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Category: Reflections 27 Sep 09

We came home after seeing you off at university, somewhat shell-shocked. Where there were four of us, there are now three. Like every mother who has to, at some point, let go, here I am, grappling with it, slipping, failing. Here I was, thinking I was teaching you with my nagging mantras: “Say hello; look people in the eye; be disciplined; brush your teeth; keep your word; be on time; be extra kind to the vulnerable, the disabled, poor, elderly, ill and lonely.” Work for what you want. It takes a big man to say “please,” “thank you,” and “sorry;” use deodorant.

Only insecure people are mean-spirited, and on and on.” But sitting now on your unslept bed, in your room, where I rifle through your schoolboy days, copy books and medals, globes, geometry sets, books on dragons and dinosaurs, progressing to the complexity you relish, economics and philosophy, I have an “aha” moment. It is I who have been doing the learning; you, the teaching.

You were fresh off the 1990 coup attempt. Born one July later. The people of this country were cracked open like an egg shell by 114 men, 114 guns. Eight-and-a-half months into my pregnancy, having time to ruminate over those horrible events, my first lesson: I learned that some human acts, be it carrying a baby to nearly full term, or an amnesty to insurgents shoving a gun down a prime minister’s mouth are irreversible. I couldn’t change my mind about having you, and we couldn’t change our mind about the amnesty.

The smoke from that fire in the Red House turned into a menacing, invisible poisonous gas that spread throughout the land, finding its way into crevices, where children found guns a powerful alternative to books; where gang leaders, killers, drug pushers, hit men were absorbed, into, and respected and honoured by mainstream society. Once the lines between lawlessness and the institutions that hold up the law were blurred, there was no going back.

So a nation was spawned where the police and kidnappers became interchangeable; the judiciary, like every other institution, became malleable. That’s why the latest imbroglio of allegations of political interference on a judicial matter is no surprise. The drip of blood from the attempted coup became a gaping, unstoppable wound from which blood would flow every day, giving us the notoriety of having the second-highest murder rate in the world.

That’s why, just this month, a man could walk into a bar and shoot five people dead, another pump five bullets into the body of a retired citizen. Tobago is notorious for the murders of elderly tourists, rather than the beauty of its beaches. Our good citizens are daisies crushed by men with guns. My second lesson was no human being, even when entwined with your flesh for nine months, can be a possession. When I became your mother, an extraordinary thing happened.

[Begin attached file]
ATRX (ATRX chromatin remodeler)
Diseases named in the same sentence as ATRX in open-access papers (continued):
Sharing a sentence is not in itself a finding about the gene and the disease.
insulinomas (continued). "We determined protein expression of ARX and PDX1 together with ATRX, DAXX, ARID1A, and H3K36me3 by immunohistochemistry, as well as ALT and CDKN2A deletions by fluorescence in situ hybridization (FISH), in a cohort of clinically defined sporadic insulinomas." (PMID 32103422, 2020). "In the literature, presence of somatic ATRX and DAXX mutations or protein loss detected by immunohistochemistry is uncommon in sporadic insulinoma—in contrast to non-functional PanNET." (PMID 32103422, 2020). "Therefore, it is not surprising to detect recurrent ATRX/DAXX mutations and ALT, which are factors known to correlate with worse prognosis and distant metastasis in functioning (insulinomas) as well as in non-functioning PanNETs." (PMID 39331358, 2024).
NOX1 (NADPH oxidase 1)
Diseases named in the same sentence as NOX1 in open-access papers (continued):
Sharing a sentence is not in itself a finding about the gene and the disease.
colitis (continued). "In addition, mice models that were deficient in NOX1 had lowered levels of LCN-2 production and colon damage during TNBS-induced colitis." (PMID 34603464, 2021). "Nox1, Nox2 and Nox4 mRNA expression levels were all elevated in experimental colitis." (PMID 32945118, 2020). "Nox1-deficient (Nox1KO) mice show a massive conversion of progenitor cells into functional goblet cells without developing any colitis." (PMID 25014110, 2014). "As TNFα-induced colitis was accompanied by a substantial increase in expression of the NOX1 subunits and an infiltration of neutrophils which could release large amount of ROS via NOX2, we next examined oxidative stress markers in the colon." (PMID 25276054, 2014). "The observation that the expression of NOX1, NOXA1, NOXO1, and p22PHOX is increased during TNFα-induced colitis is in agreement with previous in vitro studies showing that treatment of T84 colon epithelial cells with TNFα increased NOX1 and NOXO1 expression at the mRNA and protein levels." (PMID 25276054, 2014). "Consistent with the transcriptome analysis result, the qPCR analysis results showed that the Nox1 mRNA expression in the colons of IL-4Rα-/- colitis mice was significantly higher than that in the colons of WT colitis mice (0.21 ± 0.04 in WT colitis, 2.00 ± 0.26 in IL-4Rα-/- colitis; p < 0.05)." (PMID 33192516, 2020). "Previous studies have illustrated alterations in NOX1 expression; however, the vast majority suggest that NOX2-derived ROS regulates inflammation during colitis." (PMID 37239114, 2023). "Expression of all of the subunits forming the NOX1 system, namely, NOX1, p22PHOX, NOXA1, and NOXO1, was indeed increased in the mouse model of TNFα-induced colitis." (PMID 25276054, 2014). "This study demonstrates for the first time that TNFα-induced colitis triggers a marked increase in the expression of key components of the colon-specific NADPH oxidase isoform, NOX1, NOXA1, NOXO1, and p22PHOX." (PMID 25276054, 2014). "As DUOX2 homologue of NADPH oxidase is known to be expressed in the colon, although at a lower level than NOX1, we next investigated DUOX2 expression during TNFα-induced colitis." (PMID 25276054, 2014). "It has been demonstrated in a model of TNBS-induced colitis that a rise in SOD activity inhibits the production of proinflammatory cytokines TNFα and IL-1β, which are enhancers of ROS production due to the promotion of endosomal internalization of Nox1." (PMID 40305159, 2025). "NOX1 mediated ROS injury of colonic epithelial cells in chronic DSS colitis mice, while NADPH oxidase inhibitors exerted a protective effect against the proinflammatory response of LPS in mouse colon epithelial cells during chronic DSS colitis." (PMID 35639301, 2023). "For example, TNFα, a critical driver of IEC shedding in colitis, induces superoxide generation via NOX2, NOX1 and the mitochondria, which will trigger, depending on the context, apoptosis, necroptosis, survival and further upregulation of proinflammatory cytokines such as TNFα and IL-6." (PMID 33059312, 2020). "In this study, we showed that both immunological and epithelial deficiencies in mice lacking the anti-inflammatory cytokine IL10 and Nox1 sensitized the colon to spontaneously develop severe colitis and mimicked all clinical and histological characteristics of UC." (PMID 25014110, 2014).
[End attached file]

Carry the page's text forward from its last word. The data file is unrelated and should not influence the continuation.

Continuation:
Semi-conscious in the hospital bed with you in my arms, a thought came unbidden. You were on loan. I was a trustee whose duty was to ensure that you become all you can be; that you contribute more than you take from the world. Then I have let go. Everyone is born to be free. The day that felt so far away came too quickly, leaving memories as sharp as a knife.

Third lesson: On a first day in nursery, you in an oversized crisp, shorts and shirt (the red lunch kit overpowered you). Me leaving in tears at the urgings of the teacher who wanted the separation to be “quick,” and sneaking back, tip-toeing at the window to see if you were okay, only to see another mother meeting my eye on the opposite window. We smiled, tearfully, at one another. In that instant we were interchangeable, without identity or ego. The commonality of the moment erased an essential human loneliness and created an empathy I had never experienced before.  

Fourth lesson: The lawlessness preys mostly upon the young. You were 14, sitting in your class in the most prestigious government school in Trinidad when your fellow students put a paperbag over your head and stole your cellphone. If the brightest in our country are sucked in, where is the hope? So I wept when the sno-cone vendor who we took under our care lost four sons, aged 17 to 21, one after the other, to the bullet.

One month after you got your driver’s licence you were a miracle survivor.
The car was crushed like a match box, three feet away from fading roses marking a spot where a boy you knew, lost his life. I feel for every parent who has a child with a driver’s licence, who stays up, waiting. The absent policing, burdened courts, on the roads amounts to state murder.

Fifth lesson: You and your little sister taught me that pity should never enter compassion. You watched your uncle dying in a Baltimore flat one Christmas, and challenged him noisily at monopoly, chess not allowing your faces to reflect fear or horror.

Final lesson: I didn’t hear from you for a week. I thought I had lost you. I remembered my mistakes, my harsh words. Then you wrote, with a voice that brought you back in this, your room. And I now know, thank you, that love, however flawed, given unconditionally, always comes home.


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All Articles Copyright Ira Mathur